True Grit + True Spirit: A Conversation with D.C. Artist Nekisha Durrett
February 1, 2023 @ 10:00am
A laundry iron. A hammer. A doorknob. An old liquor bottle. A tea kettle. For her exhibition “True Grit,” presented at Brentwood Arts Exchange and reimagined for James Madison University, D.C. artist Nekisha Durrett recreated histories of women’s work — healing, loving, creating — by capturing the ghostly shapes of household objects.
She collected items recovered from old slave quarters in the corner of her friend’s farm in Virginia. Other items came from her father’s childhood home in the Brentwood neighborhood of Northeast D.C.
She draped each item with a thin white porcelain sheet, the size and shape of a chalice veil. While researching the history of her father’s home, she learned more about her grandmother who volunteered her time to laundering the altar cloths of one of the Catholic churches in Northeast D.C. (also home to Catholic University of America and the Basilica of the National Shrine of the Immaculate Conception).
“This is a completely voluntary, devotional service that’s performed predominantly by women of the Catholic Church,” Durrett explains. “Drying in the basement, they looked like ghosts in the house. There are these quiet, domestic feminine acts that go unnoticed which protected this house and its inhabitants.”
These are the stories Durrett tells through her art: hyperlocal histories of the DMV, the tribulations and triumphs of Black women, stories of exhilarating joy and excruciating pain.
“I feel like it’s part of my assignment to bring forward stories I think haven’t been recognized or [should be] celebrated,” Durrett says.
Durrett is a chameleon working across many styles and mediums; if you’ve encountered her works in the DMV, you may not realize they’re by the same artist. Durrett, who lives in Petworth with her wife and two cats, creates her works at her studio at STABLE in Eckington — but finds her inspiration in the many stories and histories throughout the region.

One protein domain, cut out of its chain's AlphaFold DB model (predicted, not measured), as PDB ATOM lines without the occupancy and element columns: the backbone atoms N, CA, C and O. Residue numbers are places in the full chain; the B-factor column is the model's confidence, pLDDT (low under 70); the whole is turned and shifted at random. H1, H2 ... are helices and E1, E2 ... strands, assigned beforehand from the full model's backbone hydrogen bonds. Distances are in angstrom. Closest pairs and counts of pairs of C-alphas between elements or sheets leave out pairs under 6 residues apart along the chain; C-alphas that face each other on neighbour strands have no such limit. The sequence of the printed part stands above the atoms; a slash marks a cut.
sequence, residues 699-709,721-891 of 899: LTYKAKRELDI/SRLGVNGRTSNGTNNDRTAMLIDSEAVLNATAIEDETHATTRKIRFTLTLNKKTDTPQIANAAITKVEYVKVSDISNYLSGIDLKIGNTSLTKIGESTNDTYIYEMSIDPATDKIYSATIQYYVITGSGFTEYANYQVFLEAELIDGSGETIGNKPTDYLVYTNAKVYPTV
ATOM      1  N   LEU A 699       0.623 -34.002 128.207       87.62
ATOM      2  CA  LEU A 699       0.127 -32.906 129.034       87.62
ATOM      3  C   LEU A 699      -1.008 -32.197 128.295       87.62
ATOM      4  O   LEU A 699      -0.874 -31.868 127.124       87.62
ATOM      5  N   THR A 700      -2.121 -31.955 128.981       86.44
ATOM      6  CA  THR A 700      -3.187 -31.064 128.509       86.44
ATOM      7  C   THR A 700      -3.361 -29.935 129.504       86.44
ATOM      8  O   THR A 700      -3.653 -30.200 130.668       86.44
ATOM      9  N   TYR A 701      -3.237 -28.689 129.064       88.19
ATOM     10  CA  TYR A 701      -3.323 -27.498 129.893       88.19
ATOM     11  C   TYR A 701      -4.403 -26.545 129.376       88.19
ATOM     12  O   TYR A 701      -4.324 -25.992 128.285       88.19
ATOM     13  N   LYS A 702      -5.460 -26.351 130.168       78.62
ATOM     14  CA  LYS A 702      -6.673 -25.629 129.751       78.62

“[My artworks] may look very different, but they all speak from the same voice,” Durrett shares. “There
is a distinctive voice I am championing, and that’s one of an individual who was voiceless.”
When you cross the covered bridge in The Phillips Collection, the art deco-stained, glass-like panels entitled “Airshaft” drench the space in primary colors. That’s Durrett’s nod to a Duke Ellington song — and to a decade of teaching at Duke Ellington School of the Arts.
The hemlock wood sculpture “Up ‘til Now” that was near Dupont Circle throughout the first two years of the pandemic? Also Durrett. The peephole in front allowed viewers to see the natural landscape of the District before white settlers moved in.
Over the last few years, several of her installations have been showcased at the renovated Martin Luther King Jr. Memorial Library, including the permanent piece “Prepare to Participate.” The installation reconstructed a mural of Dr. King’s legacy by using images of protest buttons held in special collections.
Then, in “Go-Go Belongs Here,” part of the 2019 Smithsonian Solstice Saturday, Durrett repurposed 1980s go-go posters painted by museum participants to create an expansive mural.
A key episode of Durrett’s childhood was viewing pictures from her parents’ wedding in D.C. in April 1968. In the photographs, she saw only newlywed bliss. In adulthood, her mother shared that the drive to the chapel was through the debris and charred remains of D.C. in the riots following Dr. King’s death.
“My parents weren’t revolutionaries, but their decision to get married is imbued in this resilience of spirit. And I think my work exists in between places like that: the photo album, where everyone just looks beautiful and perfect, but just outside the church door the city is on fire.”
Durrett continues to find new avenues for sharing her artwork and microhistories throughout the DMV. Upcoming features includes a work for the Baltimore Museum of Art about Harriet Tubman’s Maryland roots that goes on exhibit next April and a public art installation for Metropolitan Park
In Arlington, she is designing a 35-foot-tall brick structure that resembles a well. Inside, she’ll hang 903 blue waterdrop ceramics overhead, representing the individuals of “Queen City” who were displaced for the construction of the Pentagon in 1941. This is one of those histories of Chocolate City that has been erased in the name of progress. It’s one of those histories Durrett so carefully considers, reimagines and reconstructs in her artwork.
Durrett’s artwork lifts a veil, linking the past and present. And it’s everywhere, celebrating the lives and loves of those who call D.C. home and recovering forgotten histories of the District.
“These stories of people just living their lives get overlooked or lost in these big grand narratives,” Durrett concludes. “We don’t even recognize those gestures as carrying power or significance, but they are the story.”
Nekisha Durrett’s artwork “Frontiers” will be on display at the Baltimore Museum of Art starting April 26. For more information, visit artbma.org.
Follow Durrett on Instagram @nekishadurrett and online at nekishadurrett.com.
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